Wall Street in retreat
Economy Watch · 5 minutes ·

Wall Street in retreat

Kia ora,

Welcome to Wednesday's Economy Watch where we follow the economic events and trends that affect New Zealand.

I'm David Chaston and this is the International edition from Interest.co.nz.

Today we lead with news Wall Street is in full retreat today.

Wall Street has returned from their Labor Day long weekend in a grumpy mood. The S&P500 is down more than -2.6% but it is worse in tech. Overnight, European markets were similarly negative, down -1.5% on average. Yesterday Shanghai ended up +0.7%, Hong Kong closed up +0.1% and Tokyo was up +0.8%. The ASX200 was up +1.1% and the NZX50 Capital Index was up +0.3% at the close.

One driver was the falling oil price, down as global demand weakens.

Another may be the new Fed data showing a slowing of growth in consumer debt, probably indicating consumers are maxed out now.

In an echo from the escape from China by Australian journalists, Australia has now issued a ‘Do Not Travel’ warning to all its citizens over the fear of arbitrary arrest and State hostage taking.

These sort of tensions are seeing local governments adopting special arrangements to retain and attract the special skills of foreigners. Beijing City is mulling a 15% top income tax arrangement as one incentive to come or stay. That is a huge reduction from their standard 45% rate for high-paid workers for incomes over NZ$200,000.

And staying in China, a team of Chinese researchers has found the coronavirus that causes COVID-19 can survive for more than a week on the surface of chilled fresh salmon, raising implications that it could be a source of international transmission.

And the widespread recent bad weather and major storms in China have exacerbated their food security pressures. Grain prices have now hit five year highs.

We don’t often note events in Indonesia, but here’s something interesting. E-commerce sales there will exceed US$40 bln this year, large enough to be larger than for India. The pandemic is remaking retail in the world’s fourth largest country by population.

In Australia, business confidence remains weak. Business conditions unwound most of the previous month’s gains – mainly reflecting a weakening in the employment index, though trading and profitability were also weaker. There is some way to go before they are in recovery mode.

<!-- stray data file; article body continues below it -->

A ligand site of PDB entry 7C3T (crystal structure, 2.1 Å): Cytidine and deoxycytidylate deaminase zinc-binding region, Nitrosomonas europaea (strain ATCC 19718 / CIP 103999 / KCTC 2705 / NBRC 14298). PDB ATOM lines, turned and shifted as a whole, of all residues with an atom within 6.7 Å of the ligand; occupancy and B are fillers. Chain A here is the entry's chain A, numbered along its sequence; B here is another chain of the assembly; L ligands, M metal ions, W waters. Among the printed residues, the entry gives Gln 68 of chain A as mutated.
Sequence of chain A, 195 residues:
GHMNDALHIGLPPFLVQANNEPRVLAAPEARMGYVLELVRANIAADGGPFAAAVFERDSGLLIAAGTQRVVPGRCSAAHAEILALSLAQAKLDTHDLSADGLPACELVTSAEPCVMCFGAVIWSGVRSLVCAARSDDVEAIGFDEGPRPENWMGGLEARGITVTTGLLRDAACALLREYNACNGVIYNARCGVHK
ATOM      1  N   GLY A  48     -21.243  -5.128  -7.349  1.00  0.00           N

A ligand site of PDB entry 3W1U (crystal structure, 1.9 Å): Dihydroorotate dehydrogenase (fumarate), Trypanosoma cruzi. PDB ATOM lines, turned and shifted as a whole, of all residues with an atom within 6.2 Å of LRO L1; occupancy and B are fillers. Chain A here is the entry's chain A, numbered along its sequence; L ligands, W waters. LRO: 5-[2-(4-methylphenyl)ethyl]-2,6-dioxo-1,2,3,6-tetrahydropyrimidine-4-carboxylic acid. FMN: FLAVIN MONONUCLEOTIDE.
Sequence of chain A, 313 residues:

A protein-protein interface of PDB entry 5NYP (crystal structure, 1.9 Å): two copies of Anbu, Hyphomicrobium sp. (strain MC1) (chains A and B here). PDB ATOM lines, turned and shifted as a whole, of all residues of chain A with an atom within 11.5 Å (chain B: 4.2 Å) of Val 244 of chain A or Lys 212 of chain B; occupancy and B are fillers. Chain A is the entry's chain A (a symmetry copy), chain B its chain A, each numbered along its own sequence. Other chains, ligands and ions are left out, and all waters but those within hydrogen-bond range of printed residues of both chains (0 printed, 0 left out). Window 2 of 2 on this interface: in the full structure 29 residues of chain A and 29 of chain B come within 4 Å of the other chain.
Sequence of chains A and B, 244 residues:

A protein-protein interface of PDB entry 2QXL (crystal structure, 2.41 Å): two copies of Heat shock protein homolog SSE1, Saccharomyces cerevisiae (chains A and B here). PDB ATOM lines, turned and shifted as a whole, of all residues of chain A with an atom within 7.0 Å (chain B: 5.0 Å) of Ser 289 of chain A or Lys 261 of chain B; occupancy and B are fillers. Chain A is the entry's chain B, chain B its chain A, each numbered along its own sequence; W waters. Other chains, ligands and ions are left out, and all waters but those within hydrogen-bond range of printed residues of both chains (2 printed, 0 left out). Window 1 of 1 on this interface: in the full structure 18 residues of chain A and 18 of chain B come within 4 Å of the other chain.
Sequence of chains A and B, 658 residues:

The latest global compilation of COVID-19 data is here. The global tally is 27,401,000, up +200,000 since yesterday. Global deaths now exceed 894,000.

Just under a quarter of all reported cases globally are in the US, which is up +24,000 to 6,496,500 and a relentless rise despite the holiday weekend and the official reluctance to test. Their death total is now 193,700.

In Australia, there have now been 26,374 COVID-19 cases reported, and that is only +52 more cases overnight and clearly the Victorian emergency easing. Deaths however have now topped 770.

The UST 10yr yield is down -4 bps and now at 0.68%.

The price of gold is up +US$10 and now at US$1,939/oz.

Oil prices are lower today, down -US$2/bbl to just on US$39/bbl in the US while the international price is down to just on US$42/bbl.

The Kiwi dollar is softer again today and now at 66.3 USc and more than a half cent fall overnight. Against the Australian dollar we are softer too at 91.6 AUc. Against the euro we are down at 56.3 euro cents. That means our TWI-5 has slipped -50 bps to 69.4.

The bitcoin price is little-changed today, down but only marginally to US$10,162.

And finally we should note that our website in down, the victim of a denial of service attack today. We are working hard to bring it back up

You can find links to the articles mentioned today in our show notes.

And get more news affecting the economy in New Zealand from interest.co.nz – when we are back up.

Kia ora. I'm David Chaston. We will do this again, tomorrow. 

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